The Amundsen Google Doodle

Today is 105 years since Roald Amundsen, Helmer Hanssen, Sverre Hassel, Oscar Wisting and  Olav Bjaaland reached the South Pole. And Google have celebrated that fact with a google Doodle:

Amundsen expedition South Pole Google Doodle
Amundsen expedition South Pole Google Doodle

I love the doodle. It's beautiful art.

But it falls on me to be a bit of a bore...

The doodle shows mountains, and south pole is on an extremely flat plateau. Amundsen named it the King Haakon VII's Plateau.

The doodle shows it's snowing quite heavily. Actually South Pole is technically a desert, and almost no snow falls. The snow does drift in the winds though.

The doodle shows it's dark... The sun comes above the horizon at South Pole in September and it doesn't set until March. When Amundsen and the team arrived it would have been 24 hour daylight.

They have the black flag just perfect though. Although Amundsen actually had a white flag and the Norwegian flag on his tent, they did use black flags to survey the region and check they were at the actual South Pole.

Members of Roald Amundsen's South Pole expedition 1910-12 at the pole itself, December 1911, (from left to right): Roald Amundsen, Helmer Hanssen, Sverre Hassel and Oscar Wisting. Source Wikipedia.
Members of Roald Amundsen's South Pole expedition 1910-12 at the pole itself, December 1911, (from left to right): Roald Amundsen, Helmer Hanssen, Sverre Hassel and Oscar Wisting. Source Wikipedia.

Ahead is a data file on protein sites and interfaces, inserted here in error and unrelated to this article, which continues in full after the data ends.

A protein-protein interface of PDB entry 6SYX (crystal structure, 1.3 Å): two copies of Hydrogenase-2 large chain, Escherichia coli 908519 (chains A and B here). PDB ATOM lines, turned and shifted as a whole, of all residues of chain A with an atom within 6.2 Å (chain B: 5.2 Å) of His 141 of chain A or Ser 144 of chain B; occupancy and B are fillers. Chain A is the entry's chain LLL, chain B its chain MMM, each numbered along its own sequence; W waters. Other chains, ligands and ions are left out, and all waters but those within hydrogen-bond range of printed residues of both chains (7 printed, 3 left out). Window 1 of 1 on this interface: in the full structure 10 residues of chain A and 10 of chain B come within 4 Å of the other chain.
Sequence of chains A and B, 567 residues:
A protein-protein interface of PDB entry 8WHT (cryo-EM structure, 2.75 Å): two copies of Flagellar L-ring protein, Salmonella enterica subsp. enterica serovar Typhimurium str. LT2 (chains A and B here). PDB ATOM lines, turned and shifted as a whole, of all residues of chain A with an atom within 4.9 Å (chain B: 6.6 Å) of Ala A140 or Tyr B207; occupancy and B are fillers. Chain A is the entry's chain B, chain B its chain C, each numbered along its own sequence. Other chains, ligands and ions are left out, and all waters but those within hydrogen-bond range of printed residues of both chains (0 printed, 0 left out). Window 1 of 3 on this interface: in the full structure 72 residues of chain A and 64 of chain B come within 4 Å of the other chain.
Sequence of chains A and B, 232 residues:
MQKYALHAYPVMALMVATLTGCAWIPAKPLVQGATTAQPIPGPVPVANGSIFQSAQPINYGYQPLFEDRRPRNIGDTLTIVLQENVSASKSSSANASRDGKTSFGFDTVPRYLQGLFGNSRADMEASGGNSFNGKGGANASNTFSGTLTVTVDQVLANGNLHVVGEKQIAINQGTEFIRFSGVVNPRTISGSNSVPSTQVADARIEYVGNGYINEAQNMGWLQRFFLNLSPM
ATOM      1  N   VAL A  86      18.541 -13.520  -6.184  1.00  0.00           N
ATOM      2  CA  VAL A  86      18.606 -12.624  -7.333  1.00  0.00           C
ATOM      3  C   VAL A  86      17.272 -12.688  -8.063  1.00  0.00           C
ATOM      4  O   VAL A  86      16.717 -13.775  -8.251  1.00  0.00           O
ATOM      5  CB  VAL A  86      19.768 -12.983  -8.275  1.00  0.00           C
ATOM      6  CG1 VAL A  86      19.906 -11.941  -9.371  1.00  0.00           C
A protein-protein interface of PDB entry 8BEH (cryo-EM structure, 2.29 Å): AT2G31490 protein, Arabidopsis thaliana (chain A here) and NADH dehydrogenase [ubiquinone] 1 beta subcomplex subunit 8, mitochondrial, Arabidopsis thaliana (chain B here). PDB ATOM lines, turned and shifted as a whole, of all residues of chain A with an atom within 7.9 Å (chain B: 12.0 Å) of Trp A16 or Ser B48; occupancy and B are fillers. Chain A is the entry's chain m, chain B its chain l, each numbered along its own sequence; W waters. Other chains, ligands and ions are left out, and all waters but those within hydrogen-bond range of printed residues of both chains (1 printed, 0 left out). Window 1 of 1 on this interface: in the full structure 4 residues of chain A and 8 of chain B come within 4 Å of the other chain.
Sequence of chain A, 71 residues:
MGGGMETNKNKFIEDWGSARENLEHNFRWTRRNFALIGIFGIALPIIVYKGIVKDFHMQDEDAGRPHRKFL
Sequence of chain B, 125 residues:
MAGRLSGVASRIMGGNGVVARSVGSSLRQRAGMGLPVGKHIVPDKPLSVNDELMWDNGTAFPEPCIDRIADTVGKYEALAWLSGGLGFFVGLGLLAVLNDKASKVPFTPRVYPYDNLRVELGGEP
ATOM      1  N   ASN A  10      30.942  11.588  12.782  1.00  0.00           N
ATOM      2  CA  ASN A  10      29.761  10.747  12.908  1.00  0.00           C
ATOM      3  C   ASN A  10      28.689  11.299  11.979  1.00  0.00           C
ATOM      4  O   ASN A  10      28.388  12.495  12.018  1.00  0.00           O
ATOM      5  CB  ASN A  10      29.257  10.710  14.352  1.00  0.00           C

I took a picture of one Amundsen's pole flags at the Scott Polar Museum a few years ago. It was found with Scott, Bowers, and Wilson bodies in  November 1912. Beneath the flag you can see the image Edward Wilson drew in his notebook of the flag.

Amundsen's Black Flag left at the South Pole

Today there is an amazing research station at the South Pole called Amundsen-Scott, and there is a web cam on the United States Antarctic Program site.

Screen grab of the South Pole webcam on 14 December 2016.
Screen grab of the South Pole webcam on 14 December 2016.

It's currently -26°C. That's not so bad is it.

Susan Solomon's book The Coldest March shows a plot on page 215 of my edition showing that is about the conditions Amundsen and his team had to deal with.

 

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